In a P2PKH pubkey script, first, the public key provided by the intended spender is verified to be correct and then this key is used to verify the spender's signature.

I wonder why just verifying the public key is not enough. The pubkey script contains a cryptographic hash of it, so reversing should be impossible and anyone wanting to spend the UTXO associated with that script needs to have the correct public key. Doesn't that already authenticate the spender sufficiently? I understand that signing is necessary in P2PK transactions, but with P2PKH, hashing and signing seems redundant to me.

Isn't mere hashing of the redeem script also used for authentication in P2SH? The pubkey script in P2SH just checks if the redeem script hashes to the correct value and then it already executes it. If hashing is taken to be secure in P2SH, why not also in P2PKH?

4 Answers 4


1) The addresses would obsolete after one use.

2) If someone does a Sybil attack, s/he can prevent the transactions from relaying (which may also happen now), but also s/he can make a fake transaction from that address and relay it, as the attacker knows what the preimage is.

3) Even without a Sybil attack, someone could take advantage from eventual orphaned blocks and grab the money from all transactions in them, by making a fake transaction for each one.

  • Could you elaborate a little on 1) and dumb down 2) for me, please or explain it otherwise? I don't see how 2) answers my question because I barely understand it. ^^
    – cadaniluk
    Commented Mar 18, 2018 at 9:42
  • 2
    @Downvoter I'll simplify both 1 and 2: After the hash's input (preimage) gets revealed, anyone can steal the address's bitcoins.
    – MCCCS
    Commented Mar 18, 2018 at 9:55
  • Thanks. So that rules out just using a public key for P2PKH, but doesn't P2SH also just verify the hash of a redeem script? So once that redeem script is known, can't anyone pretend to be the owner?
    – cadaniluk
    Commented Mar 18, 2018 at 10:00
  • 1
    @Downvoter That’s why signatures exist. P2SH verifies the signature too.
    – MCCCS
    Commented Mar 18, 2018 at 11:06
  • Here, the pubkey script of P2SH is shown to be OP_HASH160 <Hash160(redeemScript)> OP_EQUAL. The signature script is <sig> [sig] [sig...] <redeemScript>, so signatures are passed, but they must not be verified at all, it seems. Only if the redeem script chooses to, they are verified. Isn't that super unsecure if someone misses to verify signatures in the redeem script?
    – cadaniluk
    Commented Mar 18, 2018 at 11:34

There is spending condition and ownership condition. The spending condition is set by the previous sender of the funds in the pubkey script: “proof that you can create the hash which belongs to this address”. With the one way hash function this proofs, that only “you” can be the individual, to further spend the funds. You explained it correctly with the hashing dependency.

The signature is used to proof, that the you are the rightful owner of the funds. Checksig would verify the ECDSA logic, and only your private key can generate the correct result.

In your last comment you stated, that signatures (multisig) are not verified at all. This is slightly incorrect. The redeemscript has the OP_Code 0xAE at the end, which checks the signature(s) for a specified number of pubkeys.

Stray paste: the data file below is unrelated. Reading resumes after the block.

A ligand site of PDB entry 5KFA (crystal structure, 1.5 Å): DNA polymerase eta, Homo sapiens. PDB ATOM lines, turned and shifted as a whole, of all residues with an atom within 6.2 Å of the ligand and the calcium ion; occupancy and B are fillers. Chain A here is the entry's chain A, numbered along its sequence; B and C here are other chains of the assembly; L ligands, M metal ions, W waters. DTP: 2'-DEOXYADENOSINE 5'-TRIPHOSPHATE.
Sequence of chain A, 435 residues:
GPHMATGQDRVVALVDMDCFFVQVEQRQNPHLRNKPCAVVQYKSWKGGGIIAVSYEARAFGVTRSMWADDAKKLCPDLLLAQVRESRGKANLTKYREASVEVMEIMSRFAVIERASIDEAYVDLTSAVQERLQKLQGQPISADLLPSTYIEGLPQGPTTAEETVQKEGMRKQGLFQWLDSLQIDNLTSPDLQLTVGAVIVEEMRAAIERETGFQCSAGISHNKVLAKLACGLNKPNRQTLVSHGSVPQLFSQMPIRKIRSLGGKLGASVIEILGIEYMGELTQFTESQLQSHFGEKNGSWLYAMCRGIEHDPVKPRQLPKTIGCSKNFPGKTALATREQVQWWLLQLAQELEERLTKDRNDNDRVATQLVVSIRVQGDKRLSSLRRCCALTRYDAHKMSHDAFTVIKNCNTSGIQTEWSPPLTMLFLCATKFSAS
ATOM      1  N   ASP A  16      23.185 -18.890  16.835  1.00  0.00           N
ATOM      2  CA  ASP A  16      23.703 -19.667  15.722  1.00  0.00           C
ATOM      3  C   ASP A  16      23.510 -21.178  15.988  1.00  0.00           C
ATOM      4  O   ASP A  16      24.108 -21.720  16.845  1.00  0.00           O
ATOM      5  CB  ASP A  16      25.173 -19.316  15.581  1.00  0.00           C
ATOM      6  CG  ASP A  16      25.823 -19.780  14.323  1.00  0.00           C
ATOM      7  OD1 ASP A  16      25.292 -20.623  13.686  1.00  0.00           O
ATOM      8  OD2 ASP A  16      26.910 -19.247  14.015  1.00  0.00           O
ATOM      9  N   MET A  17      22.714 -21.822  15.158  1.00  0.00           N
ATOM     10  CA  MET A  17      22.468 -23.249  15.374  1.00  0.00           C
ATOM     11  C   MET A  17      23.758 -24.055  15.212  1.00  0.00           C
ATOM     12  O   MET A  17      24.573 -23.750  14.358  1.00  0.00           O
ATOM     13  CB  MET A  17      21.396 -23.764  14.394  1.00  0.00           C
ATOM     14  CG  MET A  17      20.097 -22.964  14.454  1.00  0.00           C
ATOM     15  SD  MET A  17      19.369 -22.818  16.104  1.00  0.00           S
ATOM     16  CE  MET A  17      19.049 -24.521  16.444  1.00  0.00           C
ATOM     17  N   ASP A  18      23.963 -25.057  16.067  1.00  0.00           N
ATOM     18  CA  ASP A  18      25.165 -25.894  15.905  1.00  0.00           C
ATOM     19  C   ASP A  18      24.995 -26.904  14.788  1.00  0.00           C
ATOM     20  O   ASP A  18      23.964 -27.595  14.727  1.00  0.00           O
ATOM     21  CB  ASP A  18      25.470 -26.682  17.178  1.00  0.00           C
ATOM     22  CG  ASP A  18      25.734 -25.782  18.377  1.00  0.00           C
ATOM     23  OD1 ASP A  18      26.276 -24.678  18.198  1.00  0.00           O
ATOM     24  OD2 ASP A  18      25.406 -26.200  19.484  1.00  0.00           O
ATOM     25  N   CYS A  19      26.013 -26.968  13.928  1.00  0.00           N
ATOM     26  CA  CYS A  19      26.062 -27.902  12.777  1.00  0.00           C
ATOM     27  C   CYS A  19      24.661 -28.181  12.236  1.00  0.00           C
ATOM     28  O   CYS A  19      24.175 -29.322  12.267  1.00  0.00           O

See also the answer here


There exists research in the field and a similar solution has been proposed in the literature; it's called Fawkescoin and suggests replacing ECDSA with a hash function and a secure timeline service, such as a blockchain.

There are a few disadvantages (practicality issues) to consider as already mentioned by MCCCS and pebwindkraft, and the majority of them, if not all, is related to one-time signatures, as MCCCS mentions

the addresses would obsolete after one use

Some examples of what can go wrong include:

  1. Transaction does not go through, e.g. due to low fees or a malicious party preventing the transactions from relaying and then create a fake transaction from that address and relay this one to her own key (thanks to MCCCS)
  2. A fork, then the same key has to be used for every forked version.
  3. Orphaned blocks (thanks to MCCCS)
  4. The situation is more tricky in multi-sig transactions. There is no obvious solution using just hashes in cases where multi-sig addresses are owned by untrusted parties (services like CoinJoin cannot work).
  5. Advertise the same address for receiving funds, i.e. a website accepting donations in a single address. Then you will require to spend everything in one transaction (to sign only once) and even if you can tolerate this (unlikely), you are still prone to the aforementioned attacks.
  6. If a proof of solvency is required (or proof of key/assets ownership), then one way is to sign on a challenge and prove you own the key. As mentioned already, you want to avoid re-signing by any means, so the above will reveal your pre-image.
  7. If a script fails for whatever reason during verification, it effectively destroys the value associated with any input addresses as they will have their pre-image revealed.

Because that's the only way to tell the spender is the intended recipient. Knowledge of the public key alone is susceptible to man in the middle attack. If signatures were not checked, then when you broadcast a transaction to the network, there would be nothing to stop the first recipient of your transaction from simply copying your public key, throwing your transaction in the trash, and relaying their own new transaction spending your coins to themselves. The signatures are needed to authenticate.

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